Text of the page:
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Conflux   Listen
Conflux  n.  
A flowing together; a meeting of currents. "The conflux of meeting sap." "The general conflux and concourse of the whole people."
A large assemblage; a passing multitude. "To the gates cast round thine eye, and see What conflux issuing forth, or entering in."

Collaborative International Dictionary of English 0.48

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"Conflux" Quotes from Famous Books

... reka, a river; the river Kamtschatka, and the Awatska. The first empties itself into the sea of Okotzk, and is navigable for the Russian galliots upwards of five leagues from its mouth, or within nine miles of Bolcheretsk, a town situated at the conflux of the Goltsoffka and the Bistraia, which here lose themselves in the Bolchoireka. The Bistraia itself is no inconsiderable river. It derives its source from the same mountain with the river Kamtschatka, and, by taking a direct contrary course, affords the ...
— A General History and Collection of Voyages and Travels, Volume 17 • Robert Kerr

... a great conflux of people in Abdera, a City of the Greeks, at the acting of the Tragedy of Andromeda, upon an extream hot day: whereupon, a great many of the spectators falling into Fevers, had this accident from the heat, and from The Tragedy together, ...
— Leviathan • Thomas Hobbes

... The commissioners from the Church of Scotland to King Charles were lodged here in 1640. At St. Antholin's preached the chaplains of the commission, with Alexander Henderson at their head; "and curiosity, faction, and humour brought so great a conflux and resort, that from the first appearance of day in the morning, on every Sunday, to the shutting in of the light, ...
— Old and New London - Volume I • Walter Thornbury

... when out of the clear east rose with a mighty effulgence of colour and lawless light Realism; when showing aloft in the dead pallor of the zenith, like a white flag fluttering faintly, Symbolists and Decadents appeared. Never before was there so sudden a flux and conflux of artistic desire, such aspiration in the soul of man, such rage of passion, such fainting fever, such cerebral erethism. The roar and dust of the daily battle of the Realists was continued under the flush of the sunset, the arms of the Romantics ...
— Confessions of a Young Man • George Moore

... of the Athabasca Lake into the Slave River, and having a favouring current passed swiftly along. This narrow stream is confined between low swampy banks, which support willows, dwarf birch, and alder. At five we passed its conflux with the Peace River. The Slave River, formed by the union of these streams, is about three quarters of a mile wide. We descended this magnificent river, with much rapidity, and after passing through several narrow channels, formed by an assemblage of islands, crossed a spot where ...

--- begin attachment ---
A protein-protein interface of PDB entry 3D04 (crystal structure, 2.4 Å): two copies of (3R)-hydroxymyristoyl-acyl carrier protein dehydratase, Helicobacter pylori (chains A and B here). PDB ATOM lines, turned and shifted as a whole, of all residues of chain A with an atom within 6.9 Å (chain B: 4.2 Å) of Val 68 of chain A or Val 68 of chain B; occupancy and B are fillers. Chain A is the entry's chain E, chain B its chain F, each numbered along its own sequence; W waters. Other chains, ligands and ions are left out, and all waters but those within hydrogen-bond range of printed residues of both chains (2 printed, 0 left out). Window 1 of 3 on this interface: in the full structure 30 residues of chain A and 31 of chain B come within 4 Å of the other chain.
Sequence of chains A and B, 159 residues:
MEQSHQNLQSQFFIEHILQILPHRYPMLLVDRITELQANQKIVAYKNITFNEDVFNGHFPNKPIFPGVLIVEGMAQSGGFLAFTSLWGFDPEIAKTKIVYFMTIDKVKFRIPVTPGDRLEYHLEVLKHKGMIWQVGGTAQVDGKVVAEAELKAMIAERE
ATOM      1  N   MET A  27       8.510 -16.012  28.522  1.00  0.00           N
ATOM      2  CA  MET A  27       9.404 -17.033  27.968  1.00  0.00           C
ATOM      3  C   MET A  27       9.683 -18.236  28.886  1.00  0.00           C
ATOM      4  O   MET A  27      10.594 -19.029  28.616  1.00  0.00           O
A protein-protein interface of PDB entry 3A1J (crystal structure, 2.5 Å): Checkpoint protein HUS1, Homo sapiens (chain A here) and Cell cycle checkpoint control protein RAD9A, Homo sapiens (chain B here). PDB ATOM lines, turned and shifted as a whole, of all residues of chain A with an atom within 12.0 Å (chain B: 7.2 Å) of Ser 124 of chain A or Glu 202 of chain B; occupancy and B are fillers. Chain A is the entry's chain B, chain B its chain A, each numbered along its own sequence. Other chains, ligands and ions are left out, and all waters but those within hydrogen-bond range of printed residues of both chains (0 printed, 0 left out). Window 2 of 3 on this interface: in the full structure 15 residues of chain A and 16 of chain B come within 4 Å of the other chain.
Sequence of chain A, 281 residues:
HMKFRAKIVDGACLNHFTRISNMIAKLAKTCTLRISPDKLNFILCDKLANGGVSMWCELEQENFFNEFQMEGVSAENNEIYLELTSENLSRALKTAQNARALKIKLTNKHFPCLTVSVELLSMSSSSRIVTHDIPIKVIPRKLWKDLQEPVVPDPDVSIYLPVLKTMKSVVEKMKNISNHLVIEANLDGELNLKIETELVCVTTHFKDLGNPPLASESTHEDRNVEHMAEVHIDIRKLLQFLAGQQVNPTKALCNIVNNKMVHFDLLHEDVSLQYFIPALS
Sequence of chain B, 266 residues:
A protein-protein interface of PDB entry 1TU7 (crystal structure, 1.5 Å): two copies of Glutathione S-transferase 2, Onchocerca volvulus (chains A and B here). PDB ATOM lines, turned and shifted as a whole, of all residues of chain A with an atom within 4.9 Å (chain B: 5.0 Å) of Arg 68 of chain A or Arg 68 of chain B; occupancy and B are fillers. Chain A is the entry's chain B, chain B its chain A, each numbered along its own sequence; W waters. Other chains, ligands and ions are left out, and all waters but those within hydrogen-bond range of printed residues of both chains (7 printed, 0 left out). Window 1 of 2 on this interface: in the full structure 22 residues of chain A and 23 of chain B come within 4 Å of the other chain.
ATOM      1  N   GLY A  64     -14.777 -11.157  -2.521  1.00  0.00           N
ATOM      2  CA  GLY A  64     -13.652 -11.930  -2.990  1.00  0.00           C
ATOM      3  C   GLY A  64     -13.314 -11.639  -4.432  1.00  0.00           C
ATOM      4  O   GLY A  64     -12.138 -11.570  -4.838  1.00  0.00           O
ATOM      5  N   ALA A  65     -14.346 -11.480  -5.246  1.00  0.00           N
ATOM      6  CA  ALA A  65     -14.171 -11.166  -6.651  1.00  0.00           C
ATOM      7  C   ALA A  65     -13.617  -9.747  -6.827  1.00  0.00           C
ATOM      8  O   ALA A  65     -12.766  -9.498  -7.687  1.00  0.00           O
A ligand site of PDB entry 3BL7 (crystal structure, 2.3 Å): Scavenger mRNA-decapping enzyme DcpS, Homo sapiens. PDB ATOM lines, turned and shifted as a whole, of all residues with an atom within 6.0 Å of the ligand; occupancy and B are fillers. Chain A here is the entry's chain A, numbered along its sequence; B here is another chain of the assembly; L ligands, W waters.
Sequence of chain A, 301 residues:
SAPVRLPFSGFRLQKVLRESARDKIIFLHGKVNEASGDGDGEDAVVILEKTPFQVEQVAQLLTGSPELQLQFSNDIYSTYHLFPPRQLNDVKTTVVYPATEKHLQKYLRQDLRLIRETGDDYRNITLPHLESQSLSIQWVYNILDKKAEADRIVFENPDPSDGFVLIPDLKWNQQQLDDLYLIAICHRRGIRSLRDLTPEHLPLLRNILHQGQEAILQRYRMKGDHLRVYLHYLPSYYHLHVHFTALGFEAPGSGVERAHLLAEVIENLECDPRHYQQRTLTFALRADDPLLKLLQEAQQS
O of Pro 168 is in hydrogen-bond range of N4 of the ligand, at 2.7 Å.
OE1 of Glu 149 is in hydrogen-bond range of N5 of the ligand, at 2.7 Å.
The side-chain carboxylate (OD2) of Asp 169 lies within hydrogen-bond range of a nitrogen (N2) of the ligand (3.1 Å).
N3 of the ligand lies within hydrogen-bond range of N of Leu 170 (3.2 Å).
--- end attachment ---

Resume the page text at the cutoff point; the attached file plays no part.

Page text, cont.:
— Narrative of a Journey to the Shores of the Polar Sea, in the Years 1819-20-21-22, Volume 1 • John Franklin

... the Deity, Him whom they believe to accompany them in war. They therefore carry with them when going to fight, certain images and figures taken out of their holy groves. What proves the principal incentive to their valour is, that it is not at random nor by the fortuitous conflux of men that their troops and pointed battalions are formed, but by the conjunction of whole families, and tribes of relations. Moreover, close to the field of battle are lodged all the nearest and most interesting pledges of nature. Hence they hear the doleful howlings ...
— Tacitus on Germany • Tacitus

... than sensation. The soul is dwarfed whenever it clings to what is palpable and plain, fixed and bounded. Its home is in worlds which cannot be measured and weighed. It has infinite hopes, and longings, and fears; lives in the conflux of immensities; bathes on shores where waves of boundless yearning break. Borne on the wings of time, it still feels that only what is eternal is real,—that what death can destroy is even now but a shadow. To it all outward things are formal, ...
— Education and the Higher Life • J. L. Spalding

... immediately before him, and the Treille on his right, were the centres of separate conflagrations. In one place a house, fired by the petard employed to force the door, was actually alight. In other places so great was the conflux of torches, the flash and gleam of weapons, and the babel of sounds that it wrought on the mind the impression of a fire blazing up in the night. Behind the Porte Tertasse, in the narrow streets of the Tertasse and the Cite—immediately, therefore, behind the Royaumes' house—the ...
— The Long Night • Stanley Weyman

... that, as at other times, the mere men and women fled from one town of Italy to another in their consternation, but that the very towns themselves left their sites, and fled for succor to each other. The city of Rome was overrun as it were with a deluge, by the conflux of people flying in from all the neighboring places. Magistrates could no longer govern, nor the eloquence of any orator quiet it; it was all but suffering shipwreck by the violence of its own tempestuous agitation. ...
— Plutarch's Lives • A.H. Clough

... true that every human life, as Carlyle has said, stands at the conflux of two eternities—the one behind him, the other before—in a sense have the material preparations, extending during a length of time that to our measurement seems an eternity, converged upon and in those pioneers of Europe in that valley; and from them ...
— The French in the Heart of America • John Finley

Words linked to "Conflux" :   blending, merging, blend, confluence

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